The "Free The Nipple" campaign seeks to change our culture’s anxiety about women’s nipples. D H Kelly asks whether this is possible and how we might go about it
When early hominids first began to walk on their hind legs, they found themselves in a permanent state of sexual display. Other people found this sight variously arousing, intimidating or comical and thus, these pioneering upright hominids headed for the nearest fig tree. Since then, all human cultures have wrestled with the boundaries of modesty with wildly varying outcomes. The penis remains a very rare sight in modern Western culture, while the streets of Roman Pompeii are festooned with sculpted penises, the Tudors wore codpieces to draw attention to their cods and many tribesmen of New Guinea wear large and elaborate koteka to similar visual effect.
While the Archaic Greeks rarely depicted fully-dressed men and never depicted naked mortal women, representation of bodies in modern Britain is almost the reverse. Naked female flesh is far more common in the images around us. Formal dress exposes men’s hands, necks and heads, but allows (arguably obliges) women to expose much more. When there’s talk of nudity in film and television shows, it’s almost certainly about the bottoms, thighs and breasts of young, slim, able-bodied, cisgender, predominantly white women.
Then there’s nipples. There are parts of the world where women go about their daily business bare-breasted and there are great swathes of Europe where breasts cause little anxiety, where bare nipples feature on TV soap adverts in the middle of the day and women sunbathe topless in public spaces.
Yet in the UK, we have a perverse situation where it is very easy to see most of a woman’s breasts in a showbiz magazine or newspaper, on a billboard, in a music video or in the queue outside a nightclub, but naked female nipples are reserved for pornography and Page 3. Since the inception of the Free The Nipple campaign, newspapers have delighted in posting pictures of attractive bare-breasted young women with tiny black squares or strips across their areolae, yet public breast-feeding remains a subject of perennial controversy and a television presenter wearing a sheer top makes headlines as a “wardrobe malfunction“.
It is completely unclear whether women’s breasts are inherently more sexual or sexually arousing than men’s. We just can’t know. In this particular culture, men are conditioned to fixate on breasts, while virtuous women aren’t supposed to be particularly interested in men’s bodies. Yet quite obviously, men’s chests are potentially very sexual. Their nipples are made of the same materials, contain as many nerves and react to stimulation in a similar way. Meanwhile, it’s no accident that last week, the BBC News contrived an article about scything simply in order to use a photograph of the naked torso of the actor Aiden Turner, being made-up for a scene in Poldark. In our culture’s rare and thus iconic depictions of straight female lust, men’s nipples are prominent; various Levis ads, Diet Pepsi ads, D’Arcy emerging from the pond and so forth.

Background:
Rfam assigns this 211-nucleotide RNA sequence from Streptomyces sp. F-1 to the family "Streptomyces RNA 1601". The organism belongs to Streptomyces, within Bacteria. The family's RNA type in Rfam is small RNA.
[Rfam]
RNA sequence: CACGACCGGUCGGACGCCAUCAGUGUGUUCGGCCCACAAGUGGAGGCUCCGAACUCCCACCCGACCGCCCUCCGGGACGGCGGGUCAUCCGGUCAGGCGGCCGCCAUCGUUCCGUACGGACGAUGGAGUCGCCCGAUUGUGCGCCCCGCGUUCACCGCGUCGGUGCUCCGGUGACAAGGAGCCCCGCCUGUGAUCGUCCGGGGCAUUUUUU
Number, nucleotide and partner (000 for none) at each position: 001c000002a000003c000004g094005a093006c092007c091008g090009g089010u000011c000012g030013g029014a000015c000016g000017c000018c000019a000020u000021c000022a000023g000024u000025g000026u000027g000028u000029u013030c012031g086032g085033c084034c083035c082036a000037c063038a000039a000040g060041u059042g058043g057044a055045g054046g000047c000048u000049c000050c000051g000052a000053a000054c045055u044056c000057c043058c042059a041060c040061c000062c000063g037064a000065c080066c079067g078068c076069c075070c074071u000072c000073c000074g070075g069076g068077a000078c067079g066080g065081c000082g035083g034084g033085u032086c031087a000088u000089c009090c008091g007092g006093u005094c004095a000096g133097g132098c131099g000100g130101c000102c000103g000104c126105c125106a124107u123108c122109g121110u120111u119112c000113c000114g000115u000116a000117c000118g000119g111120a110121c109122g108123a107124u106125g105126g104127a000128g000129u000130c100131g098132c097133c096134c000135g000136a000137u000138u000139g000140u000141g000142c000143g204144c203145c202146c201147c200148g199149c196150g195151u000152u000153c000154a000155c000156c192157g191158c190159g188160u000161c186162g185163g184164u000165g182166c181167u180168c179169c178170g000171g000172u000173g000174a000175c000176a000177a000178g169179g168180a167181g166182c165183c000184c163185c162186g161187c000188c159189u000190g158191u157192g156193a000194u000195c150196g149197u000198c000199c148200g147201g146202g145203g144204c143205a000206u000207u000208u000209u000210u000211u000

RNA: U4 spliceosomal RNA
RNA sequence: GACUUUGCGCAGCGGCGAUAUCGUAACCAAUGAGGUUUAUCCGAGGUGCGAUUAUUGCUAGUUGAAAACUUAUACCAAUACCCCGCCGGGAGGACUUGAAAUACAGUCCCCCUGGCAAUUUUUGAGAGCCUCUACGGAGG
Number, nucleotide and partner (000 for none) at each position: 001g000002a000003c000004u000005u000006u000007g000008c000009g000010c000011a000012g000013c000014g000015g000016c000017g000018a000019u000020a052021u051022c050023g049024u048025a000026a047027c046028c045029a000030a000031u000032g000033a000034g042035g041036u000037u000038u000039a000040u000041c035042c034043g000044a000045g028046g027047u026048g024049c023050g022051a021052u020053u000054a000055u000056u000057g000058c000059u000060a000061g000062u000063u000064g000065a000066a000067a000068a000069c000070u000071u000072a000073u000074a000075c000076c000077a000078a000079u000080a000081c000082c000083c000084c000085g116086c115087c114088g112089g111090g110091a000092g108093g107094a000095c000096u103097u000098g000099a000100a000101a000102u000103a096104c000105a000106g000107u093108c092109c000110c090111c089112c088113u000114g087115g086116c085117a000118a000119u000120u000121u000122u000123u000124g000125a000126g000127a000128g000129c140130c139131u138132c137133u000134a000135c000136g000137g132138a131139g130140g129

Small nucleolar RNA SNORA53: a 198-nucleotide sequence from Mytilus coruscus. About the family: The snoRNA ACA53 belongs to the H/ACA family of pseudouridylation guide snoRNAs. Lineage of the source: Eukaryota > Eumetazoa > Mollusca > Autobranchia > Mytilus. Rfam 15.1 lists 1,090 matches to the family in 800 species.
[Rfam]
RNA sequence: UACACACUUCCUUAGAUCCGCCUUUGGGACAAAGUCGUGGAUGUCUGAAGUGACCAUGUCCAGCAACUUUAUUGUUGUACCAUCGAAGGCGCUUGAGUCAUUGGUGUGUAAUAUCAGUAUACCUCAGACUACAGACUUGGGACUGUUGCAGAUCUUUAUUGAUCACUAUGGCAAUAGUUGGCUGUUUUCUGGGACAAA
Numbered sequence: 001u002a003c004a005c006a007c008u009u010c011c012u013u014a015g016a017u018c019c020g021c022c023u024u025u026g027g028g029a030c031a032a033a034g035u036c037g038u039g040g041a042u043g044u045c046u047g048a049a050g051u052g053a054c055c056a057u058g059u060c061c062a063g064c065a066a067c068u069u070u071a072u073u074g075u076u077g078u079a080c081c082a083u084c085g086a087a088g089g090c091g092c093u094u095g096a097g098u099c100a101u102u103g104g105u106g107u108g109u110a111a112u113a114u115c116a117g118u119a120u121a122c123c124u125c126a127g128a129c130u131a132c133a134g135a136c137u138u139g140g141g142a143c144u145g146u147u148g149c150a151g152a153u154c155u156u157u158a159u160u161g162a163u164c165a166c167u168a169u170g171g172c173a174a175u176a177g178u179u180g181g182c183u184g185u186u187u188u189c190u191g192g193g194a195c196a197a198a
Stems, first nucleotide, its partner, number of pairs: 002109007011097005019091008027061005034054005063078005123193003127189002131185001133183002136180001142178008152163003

Yet because they are not seen as primarily sexual, naked male nipples are most often found in contexts designed to appeal to men; on sportsmen and action-movie heroes. Although women’s magazines often feature very nearly naked women (with bikini bodies), nipples are only an aesthetic problem to be solved; are your nipples visible through clothing? Perhaps they don’t stick out quite enough?
Which brings us around to why all this matters. Ideas of modesty and beauty are used throughout the world to control women and in the West, these ideas pull women in two directions: women who cover up too much are frumpy, prudish or, in the case of some cultural dress, oppressed, while women who reveal too much (or simply have the wrong kinds of bodies) are inappropriate, offensive or disgusting. We need less of both these things; we need to create a culture where women’s bodies are not seen always as sexual objects. Treating nipples as problematic because of the gender of their owner is ridiculous – as Parker Malloy describes, a trans woman can find that the way her nipples are regarded change radically through the very simple process of breast growth.
However, context is everything. Last year, I learned what those first early hominids may have felt like when their friends stood up, as my Twitter stream briefly became a deluge of naked pictures of people I vaguely knew as part of a spontaneous campaign to desexualise nudity. It was arousing, intimidating and comical, but mostly very uncomfortable. The human body is one of the most interesting and beautiful aesthetic subjects, but the image of someone’s naked body is much like explicit information about their sexual exploits – there’s nothing offensive about a naked body or a sexually explicit story, but to share those things with someone without warning or any chance to withdraw is a minor act of sexual aggression.
Thus, if we are to change our culture, we must proceed with caution. The sight of conventionally attractive young women flashing unsuspecting strangers, in public or on social media, only reinforces the current discomforting status of our nipples.
[Image is a photograph of a brass bolt fixed through a brass nut and washer. The photograph can be found on Pixabay and is in the public domain.]